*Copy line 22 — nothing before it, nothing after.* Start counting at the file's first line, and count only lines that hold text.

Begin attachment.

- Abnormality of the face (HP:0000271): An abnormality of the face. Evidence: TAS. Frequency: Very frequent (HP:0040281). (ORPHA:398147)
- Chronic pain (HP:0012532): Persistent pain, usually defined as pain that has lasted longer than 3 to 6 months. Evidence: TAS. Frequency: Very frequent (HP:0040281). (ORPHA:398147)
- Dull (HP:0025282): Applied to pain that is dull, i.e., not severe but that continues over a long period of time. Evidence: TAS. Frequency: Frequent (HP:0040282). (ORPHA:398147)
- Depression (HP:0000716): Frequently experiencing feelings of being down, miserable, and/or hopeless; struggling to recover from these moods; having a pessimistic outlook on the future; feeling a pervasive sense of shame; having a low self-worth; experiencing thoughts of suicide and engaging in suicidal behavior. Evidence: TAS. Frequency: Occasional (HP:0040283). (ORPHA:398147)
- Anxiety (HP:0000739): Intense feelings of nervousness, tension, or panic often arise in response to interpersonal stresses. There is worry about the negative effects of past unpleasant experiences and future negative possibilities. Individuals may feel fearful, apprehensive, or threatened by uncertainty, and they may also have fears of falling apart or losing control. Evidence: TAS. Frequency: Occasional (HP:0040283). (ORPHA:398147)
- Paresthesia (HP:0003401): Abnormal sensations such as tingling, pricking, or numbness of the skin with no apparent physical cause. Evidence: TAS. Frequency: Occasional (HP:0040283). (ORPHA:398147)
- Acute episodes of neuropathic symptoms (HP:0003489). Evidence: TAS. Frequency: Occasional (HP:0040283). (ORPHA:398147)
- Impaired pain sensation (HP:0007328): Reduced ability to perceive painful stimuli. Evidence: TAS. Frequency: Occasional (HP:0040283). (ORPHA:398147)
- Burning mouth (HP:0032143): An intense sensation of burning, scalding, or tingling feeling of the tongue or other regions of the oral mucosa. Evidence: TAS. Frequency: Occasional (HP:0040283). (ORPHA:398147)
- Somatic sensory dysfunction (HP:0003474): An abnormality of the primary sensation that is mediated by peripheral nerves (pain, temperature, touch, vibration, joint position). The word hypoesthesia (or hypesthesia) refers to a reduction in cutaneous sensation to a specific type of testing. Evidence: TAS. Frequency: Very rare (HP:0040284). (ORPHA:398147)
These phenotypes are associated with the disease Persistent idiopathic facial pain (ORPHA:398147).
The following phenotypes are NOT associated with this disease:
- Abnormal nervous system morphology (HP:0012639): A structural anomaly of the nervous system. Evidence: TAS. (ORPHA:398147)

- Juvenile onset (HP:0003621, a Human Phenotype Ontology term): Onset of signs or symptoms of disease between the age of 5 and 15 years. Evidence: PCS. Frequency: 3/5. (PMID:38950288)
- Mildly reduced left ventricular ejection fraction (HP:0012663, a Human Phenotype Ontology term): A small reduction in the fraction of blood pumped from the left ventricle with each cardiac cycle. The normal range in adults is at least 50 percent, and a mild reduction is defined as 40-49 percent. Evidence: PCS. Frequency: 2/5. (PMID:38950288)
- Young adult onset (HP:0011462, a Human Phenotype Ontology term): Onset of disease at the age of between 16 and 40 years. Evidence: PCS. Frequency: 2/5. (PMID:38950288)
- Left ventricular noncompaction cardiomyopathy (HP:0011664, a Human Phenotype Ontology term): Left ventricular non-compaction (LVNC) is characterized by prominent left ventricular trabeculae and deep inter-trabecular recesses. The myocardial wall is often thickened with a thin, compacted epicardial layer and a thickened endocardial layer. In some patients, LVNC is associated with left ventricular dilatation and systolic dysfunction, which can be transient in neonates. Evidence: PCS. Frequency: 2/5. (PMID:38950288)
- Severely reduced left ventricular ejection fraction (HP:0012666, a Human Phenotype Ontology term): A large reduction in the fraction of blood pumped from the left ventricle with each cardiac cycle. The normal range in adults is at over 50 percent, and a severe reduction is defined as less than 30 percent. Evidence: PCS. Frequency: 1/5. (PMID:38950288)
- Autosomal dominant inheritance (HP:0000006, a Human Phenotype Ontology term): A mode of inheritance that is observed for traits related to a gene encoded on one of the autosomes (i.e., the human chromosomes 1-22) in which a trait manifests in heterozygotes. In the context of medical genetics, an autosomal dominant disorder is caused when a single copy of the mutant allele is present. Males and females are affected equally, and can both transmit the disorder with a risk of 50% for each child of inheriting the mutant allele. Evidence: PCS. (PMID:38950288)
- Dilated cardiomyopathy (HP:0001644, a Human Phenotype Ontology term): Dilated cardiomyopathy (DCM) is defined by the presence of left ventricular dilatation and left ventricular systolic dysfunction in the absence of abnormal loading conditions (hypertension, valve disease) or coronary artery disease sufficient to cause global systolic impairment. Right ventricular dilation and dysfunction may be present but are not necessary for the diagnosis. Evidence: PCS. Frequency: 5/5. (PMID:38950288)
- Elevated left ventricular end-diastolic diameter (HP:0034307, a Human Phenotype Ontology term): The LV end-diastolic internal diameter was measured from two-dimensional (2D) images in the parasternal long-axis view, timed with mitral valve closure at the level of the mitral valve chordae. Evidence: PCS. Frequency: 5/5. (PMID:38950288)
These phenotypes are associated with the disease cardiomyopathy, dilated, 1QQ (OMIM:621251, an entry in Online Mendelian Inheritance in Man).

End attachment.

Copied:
These phenotypes are associated with the disease cardiomyopathy, dilated, 1QQ (OMIM:621251, an entry in Online Mendelian Inheritance in Man).